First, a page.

This dramatic act at New York City’s Hotel McAlpin was part of a wider struggle within the American Jewish community over the interpretation of tradition and the rising influence of the Jewish Theological Seminary and Conservative Judaism. However, the move backfired, with the broader public rallying behind Kaplan and criticizing the Union.
Burning holy books: Freedom of expression or hatred?
The memories of historical Jewish book burnings complicate an already fraught debate, brought to life by the recent situation in Sweden.
So, is burning holy books an exercise of free speech — which should be protected — or a manifestation of hate speech that should be banned? Should countries permit such acts?
On one side, many argue that freedom of expression should be absolute. Why? Because the ability to express your views is a cornerstone of a democratic society.
If we start policing which ideas can or can’t be expressed, we risk sliding down the slippery slope of censorship. Who gets to decide which books are too dangerous, and which ideas are too harmful?
The other side argues that freedom of expression should have limits. Burning holy books is not just a symbolic act of dissent; it’s an act of aggression.
In their view, such acts are an attempt to delegitimize and dehumanize the people who revere those books. And allowing such acts can breed division and give a platform to hatred.
So, at the end of the day, where does that leave us? Here’s how we think about this complicated issue.
Even if there isn’t a law against burning holy books, it’s still wrong.
This principle is illustrated by the famous story in Bereshit/Genesis 4 in which Cain kills his brother Abel. Cain is severely punished for committing this act, even though he was never commanded not to murder.
The medieval commentator Ramban (Nachmanides) raised the question: If Cain was never commanded not to murder, how should he have known not to?
Ramban answers this question by introducing the concept of rational commandments. He posits that certain moral codes are so fundamental that they do not need to be explicitly prescribed by any authority, be it a prophet or a law. These principles are inherent in our human rationality, shaping what Ramban calls a “universal morality.”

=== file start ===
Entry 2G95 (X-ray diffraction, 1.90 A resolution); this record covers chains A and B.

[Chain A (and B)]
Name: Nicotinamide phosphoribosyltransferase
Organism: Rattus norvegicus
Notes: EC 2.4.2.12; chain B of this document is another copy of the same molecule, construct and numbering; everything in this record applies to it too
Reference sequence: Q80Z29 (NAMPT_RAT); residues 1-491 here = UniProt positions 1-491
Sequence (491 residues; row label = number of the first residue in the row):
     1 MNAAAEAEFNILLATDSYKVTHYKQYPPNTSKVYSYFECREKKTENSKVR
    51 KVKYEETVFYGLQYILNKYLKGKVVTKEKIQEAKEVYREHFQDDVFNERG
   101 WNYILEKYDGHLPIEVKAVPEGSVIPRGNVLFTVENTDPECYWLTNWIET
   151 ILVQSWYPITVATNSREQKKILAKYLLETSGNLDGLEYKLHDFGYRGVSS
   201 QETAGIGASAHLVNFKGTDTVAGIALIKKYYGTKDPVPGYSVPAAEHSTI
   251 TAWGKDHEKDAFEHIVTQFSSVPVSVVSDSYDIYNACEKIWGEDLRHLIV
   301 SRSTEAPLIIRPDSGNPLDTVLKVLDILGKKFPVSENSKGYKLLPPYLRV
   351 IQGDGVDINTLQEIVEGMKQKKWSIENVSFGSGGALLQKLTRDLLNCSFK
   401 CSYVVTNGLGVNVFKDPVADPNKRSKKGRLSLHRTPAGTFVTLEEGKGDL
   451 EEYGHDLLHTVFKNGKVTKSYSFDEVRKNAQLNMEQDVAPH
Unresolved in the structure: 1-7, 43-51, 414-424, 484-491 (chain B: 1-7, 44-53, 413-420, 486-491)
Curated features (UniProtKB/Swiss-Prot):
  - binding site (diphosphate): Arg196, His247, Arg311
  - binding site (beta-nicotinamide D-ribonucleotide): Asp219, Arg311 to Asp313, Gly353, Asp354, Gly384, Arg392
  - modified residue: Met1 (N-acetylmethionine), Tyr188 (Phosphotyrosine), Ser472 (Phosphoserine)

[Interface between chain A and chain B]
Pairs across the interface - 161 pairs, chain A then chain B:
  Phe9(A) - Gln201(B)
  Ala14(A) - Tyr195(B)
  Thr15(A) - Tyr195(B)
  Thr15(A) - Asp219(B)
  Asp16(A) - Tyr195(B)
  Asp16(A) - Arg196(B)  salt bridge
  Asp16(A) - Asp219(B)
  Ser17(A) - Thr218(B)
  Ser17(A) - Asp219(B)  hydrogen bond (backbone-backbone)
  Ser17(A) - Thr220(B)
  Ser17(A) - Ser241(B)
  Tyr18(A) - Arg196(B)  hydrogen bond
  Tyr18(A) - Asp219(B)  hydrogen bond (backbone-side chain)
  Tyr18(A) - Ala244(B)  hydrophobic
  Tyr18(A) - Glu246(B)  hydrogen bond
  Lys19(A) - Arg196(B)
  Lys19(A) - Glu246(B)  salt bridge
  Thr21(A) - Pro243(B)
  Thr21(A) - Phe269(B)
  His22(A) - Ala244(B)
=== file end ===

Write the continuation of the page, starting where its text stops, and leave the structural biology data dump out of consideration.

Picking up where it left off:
The bottom line is that Cain, even in the absence of a commandment, should have known that murder was fundamentally wrong.
This concept isn’t exclusive to ancient texts or religious teachings. In fact, it can be found in many aspects of popular culture.
Take, for example, a moment from the 1967 film “Cool Hand Luke.” In one particular scene, a character attempts to justify his actions by saying, “I’m just doing my job.” In response, the protagonist, Luke, retorts, “Calling it your job don’t make it right, boss.”
A similar message can be found in Jonathan Haidt’s book, “The Righteous Mind,” where he presents a moral dilemma: A woman cuts up her old American flag to use as cleaning rags.
Despite this act being legal and unseen, the consensus among those Haidt asked was a gut feeling that it was morally wrong. This, Haidt argues, is a case of being “morally dumbfounded,” and it supports the idea of a universal morality that we intuitively understand.
Actions can be deplorable even if they’re technically permissible. So, even if there isn’t a specific law against burning holy books, according to the principle of universal morality, it should be recognized as a fundamentally wrong act.
The bottom line
From this standpoint, the act of burning books — particularly holy ones — is more than an issue of free speech. These books hold a deep sanctity to countless people.
When we burn these books, we are not simply setting fire to paper. We’re lighting a match to the intimate beliefs that others hold dear. Such an act sends a chilling message: “You and your beliefs aren’t welcome here.”
So, book burnings aren’t just about freedom of speech. It’s about the kind of world we want to live in — and whether we want that world to be one of division or one of respect.